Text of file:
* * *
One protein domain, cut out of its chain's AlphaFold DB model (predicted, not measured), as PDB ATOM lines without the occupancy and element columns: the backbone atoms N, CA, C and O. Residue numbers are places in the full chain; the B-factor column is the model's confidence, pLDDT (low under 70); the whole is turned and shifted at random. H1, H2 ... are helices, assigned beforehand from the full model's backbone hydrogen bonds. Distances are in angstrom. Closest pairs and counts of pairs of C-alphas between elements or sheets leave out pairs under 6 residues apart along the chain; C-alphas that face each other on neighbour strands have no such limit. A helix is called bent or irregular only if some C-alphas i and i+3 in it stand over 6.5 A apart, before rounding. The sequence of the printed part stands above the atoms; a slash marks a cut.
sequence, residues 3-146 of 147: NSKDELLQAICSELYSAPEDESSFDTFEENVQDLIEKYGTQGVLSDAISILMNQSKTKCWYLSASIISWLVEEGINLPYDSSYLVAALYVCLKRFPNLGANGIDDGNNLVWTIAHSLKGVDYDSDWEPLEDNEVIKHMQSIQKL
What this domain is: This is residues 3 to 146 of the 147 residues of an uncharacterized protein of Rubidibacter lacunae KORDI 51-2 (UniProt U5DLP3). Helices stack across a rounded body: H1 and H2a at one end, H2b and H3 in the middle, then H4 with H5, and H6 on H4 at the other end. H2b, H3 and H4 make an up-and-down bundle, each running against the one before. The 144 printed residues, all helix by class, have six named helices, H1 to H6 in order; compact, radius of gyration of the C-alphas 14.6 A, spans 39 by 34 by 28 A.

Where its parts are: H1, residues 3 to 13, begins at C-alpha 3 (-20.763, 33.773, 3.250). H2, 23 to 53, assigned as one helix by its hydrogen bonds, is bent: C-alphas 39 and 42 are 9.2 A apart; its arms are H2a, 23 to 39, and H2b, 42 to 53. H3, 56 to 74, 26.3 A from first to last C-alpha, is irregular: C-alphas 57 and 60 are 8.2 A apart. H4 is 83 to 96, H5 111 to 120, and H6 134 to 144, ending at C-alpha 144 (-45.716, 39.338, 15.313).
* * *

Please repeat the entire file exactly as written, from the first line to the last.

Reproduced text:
One protein domain, cut out of its chain's AlphaFold DB model (predicted, not measured), as PDB ATOM lines without the occupancy and element columns: the backbone atoms N, CA, C and O. Residue numbers are places in the full chain; the B-factor column is the model's confidence, pLDDT (low under 70); the whole is turned and shifted at random. H1, H2 ... are helices, assigned beforehand from the full model's backbone hydrogen bonds. Distances are in angstrom. Closest pairs and counts of pairs of C-alphas between elements or sheets leave out pairs under 6 residues apart along the chain; C-alphas that face each other on neighbour strands have no such limit. A helix is called bent or irregular only if some C-alphas i and i+3 in it stand over 6.5 A apart, before rounding. The sequence of the printed part stands above the atoms; a slash marks a cut.
sequence, residues 3-146 of 147: NSKDELLQAICSELYSAPEDESSFDTFEENVQDLIEKYGTQGVLSDAISILMNQSKTKCWYLSASIISWLVEEGINLPYDSSYLVAALYVCLKRFPNLGANGIDDGNNLVWTIAHSLKGVDYDSDWEPLEDNEVIKHMQSIQKL
What this domain is: This is residues 3 to 146 of the 147 residues of an uncharacterized protein of Rubidibacter lacunae KORDI 51-2 (UniProt U5DLP3). Helices stack across a rounded body: H1 and H2a at one end, H2b and H3 in the middle, then H4 with H5, and H6 on H4 at the other end. H2b, H3 and H4 make an up-and-down bundle, each running against the one before. The 144 printed residues, all helix by class, have six named helices, H1 to H6 in order; compact, radius of gyration of the C-alphas 14.6 A, spans 39 by 34 by 28 A.

Where its parts are: H1, residues 3 to 13, begins at C-alpha 3 (-20.763, 33.773, 3.250). H2, 23 to 53, assigned as one helix by its hydrogen bonds, is bent: C-alphas 39 and 42 are 9.2 A apart; its arms are H2a, 23 to 39, and H2b, 42 to 53. H3, 56 to 74, 26.3 A from first to last C-alpha, is irregular: C-alphas 57 and 60 are 8.2 A apart. H4 is 83 to 96, H5 111 to 120, and H6 134 to 144, ending at C-alpha 144 (-45.716, 39.338, 15.313).